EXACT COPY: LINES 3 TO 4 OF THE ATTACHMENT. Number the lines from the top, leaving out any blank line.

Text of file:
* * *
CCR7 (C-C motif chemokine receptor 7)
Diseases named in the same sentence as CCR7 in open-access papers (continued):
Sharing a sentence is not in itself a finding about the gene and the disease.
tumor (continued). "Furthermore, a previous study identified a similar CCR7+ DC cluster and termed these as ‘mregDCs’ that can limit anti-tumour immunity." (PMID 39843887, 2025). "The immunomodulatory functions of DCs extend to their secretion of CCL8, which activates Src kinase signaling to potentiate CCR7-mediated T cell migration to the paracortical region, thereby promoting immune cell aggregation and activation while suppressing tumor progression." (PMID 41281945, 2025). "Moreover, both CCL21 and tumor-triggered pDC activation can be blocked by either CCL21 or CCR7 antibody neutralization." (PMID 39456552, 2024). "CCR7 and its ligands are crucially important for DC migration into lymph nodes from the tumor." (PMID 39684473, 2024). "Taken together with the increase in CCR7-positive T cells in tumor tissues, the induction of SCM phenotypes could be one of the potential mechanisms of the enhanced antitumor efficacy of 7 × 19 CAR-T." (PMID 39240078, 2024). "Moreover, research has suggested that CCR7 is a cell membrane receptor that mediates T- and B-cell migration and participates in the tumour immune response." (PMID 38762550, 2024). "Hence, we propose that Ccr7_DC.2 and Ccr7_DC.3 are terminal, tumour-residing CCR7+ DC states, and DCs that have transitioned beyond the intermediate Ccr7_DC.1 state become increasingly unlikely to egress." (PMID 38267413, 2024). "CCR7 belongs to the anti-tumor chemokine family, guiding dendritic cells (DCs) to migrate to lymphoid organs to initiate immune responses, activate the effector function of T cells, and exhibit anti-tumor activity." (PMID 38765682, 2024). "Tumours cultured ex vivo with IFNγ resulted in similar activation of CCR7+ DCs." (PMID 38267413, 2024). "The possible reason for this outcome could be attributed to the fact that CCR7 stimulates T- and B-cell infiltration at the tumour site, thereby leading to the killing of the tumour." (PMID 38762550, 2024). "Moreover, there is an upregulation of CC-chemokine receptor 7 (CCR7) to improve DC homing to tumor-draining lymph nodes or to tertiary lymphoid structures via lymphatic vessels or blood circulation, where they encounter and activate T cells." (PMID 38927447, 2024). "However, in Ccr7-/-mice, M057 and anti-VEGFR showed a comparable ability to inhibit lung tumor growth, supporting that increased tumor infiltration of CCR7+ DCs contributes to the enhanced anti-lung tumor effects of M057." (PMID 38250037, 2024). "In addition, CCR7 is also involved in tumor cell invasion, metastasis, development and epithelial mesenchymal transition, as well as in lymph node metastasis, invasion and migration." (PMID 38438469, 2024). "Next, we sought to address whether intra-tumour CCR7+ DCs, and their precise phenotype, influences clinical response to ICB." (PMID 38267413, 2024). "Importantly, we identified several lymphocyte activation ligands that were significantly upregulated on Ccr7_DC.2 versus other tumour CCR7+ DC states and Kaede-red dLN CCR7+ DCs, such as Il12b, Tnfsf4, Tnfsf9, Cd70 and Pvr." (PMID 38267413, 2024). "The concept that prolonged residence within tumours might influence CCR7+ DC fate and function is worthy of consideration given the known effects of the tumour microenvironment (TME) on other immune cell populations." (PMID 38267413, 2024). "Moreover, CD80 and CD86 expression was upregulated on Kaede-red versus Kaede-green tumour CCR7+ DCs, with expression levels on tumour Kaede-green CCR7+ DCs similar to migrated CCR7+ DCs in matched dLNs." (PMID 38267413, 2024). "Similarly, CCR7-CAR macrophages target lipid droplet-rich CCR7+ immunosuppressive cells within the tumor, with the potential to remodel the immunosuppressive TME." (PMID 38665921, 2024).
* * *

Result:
Sharing a sentence is not in itself a finding about the gene and the disease.
tumor (continued). "Furthermore, a previous study identified a similar CCR7+ DC cluster and termed these as ‘mregDCs’ that can limit anti-tumour immunity." (PMID 39843887, 2025). "The immunomodulatory functions of DCs extend to their secretion of CCL8, which activates Src kinase signaling to potentiate CCR7-mediated T cell migration to the paracortical region, thereby promoting immune cell aggregation and activation while suppressing tumor progression." (PMID 41281945, 2025). "Moreover, both CCL21 and tumor-triggered pDC activation can be blocked by either CCL21 or CCR7 antibody neutralization." (PMID 39456552, 2024). "CCR7 and its ligands are crucially important for DC migration into lymph nodes from the tumor." (PMID 39684473, 2024). "Taken together with the increase in CCR7-positive T cells in tumor tissues, the induction of SCM phenotypes could be one of the potential mechanisms of the enhanced antitumor efficacy of 7 × 19 CAR-T." (PMID 39240078, 2024). "Moreover, research has suggested that CCR7 is a cell membrane receptor that mediates T- and B-cell migration and participates in the tumour immune response." (PMID 38762550, 2024). "Hence, we propose that Ccr7_DC.2 and Ccr7_DC.3 are terminal, tumour-residing CCR7+ DC states, and DCs that have transitioned beyond the intermediate Ccr7_DC.1 state become increasingly unlikely to egress." (PMID 38267413, 2024). "CCR7 belongs to the anti-tumor chemokine family, guiding dendritic cells (DCs) to migrate to lymphoid organs to initiate immune responses, activate the effector function of T cells, and exhibit anti-tumor activity." (PMID 38765682, 2024). "Tumours cultured ex vivo with IFNγ resulted in similar activation of CCR7+ DCs." (PMID 38267413, 2024). "The possible reason for this outcome could be attributed to the fact that CCR7 stimulates T- and B-cell infiltration at the tumour site, thereby leading to the killing of the tumour." (PMID 38762550, 2024). "Moreover, there is an upregulation of CC-chemokine receptor 7 (CCR7) to improve DC homing to tumor-draining lymph nodes or to tertiary lymphoid structures via lymphatic vessels or blood circulation, where they encounter and activate T cells." (PMID 38927447, 2024). "However, in Ccr7-/-mice, M057 and anti-VEGFR showed a comparable ability to inhibit lung tumor growth, supporting that increased tumor infiltration of CCR7+ DCs contributes to the enhanced anti-lung tumor effects of M057." (PMID 38250037, 2024). "In addition, CCR7 is also involved in tumor cell invasion, metastasis, development and epithelial mesenchymal transition, as well as in lymph node metastasis, invasion and migration." (PMID 38438469, 2024). "Next, we sought to address whether intra-tumour CCR7+ DCs, and their precise phenotype, influences clinical response to ICB." (PMID 38267413, 2024). "Importantly, we identified several lymphocyte activation ligands that were significantly upregulated on Ccr7_DC.2 versus other tumour CCR7+ DC states and Kaede-red dLN CCR7+ DCs, such as Il12b, Tnfsf4, Tnfsf9, Cd70 and Pvr." (PMID 38267413, 2024). "The concept that prolonged residence within tumours might influence CCR7+ DC fate and function is worthy of consideration given the known effects of the tumour microenvironment (TME) on other immune cell populations." (PMID 38267413, 2024). "Moreover, CD80 and CD86 expression was upregulated on Kaede-red versus Kaede-green tumour CCR7+ DCs, with expression levels on tumour Kaede-green CCR7+ DCs similar to migrated CCR7+ DCs in matched dLNs." (PMID 38267413, 2024). "Similarly, CCR7-CAR macrophages target lipid droplet-rich CCR7+ immunosuppressive cells within the tumor, with the potential to remodel the immunosuppressive TME." (PMID 38665921, 2024).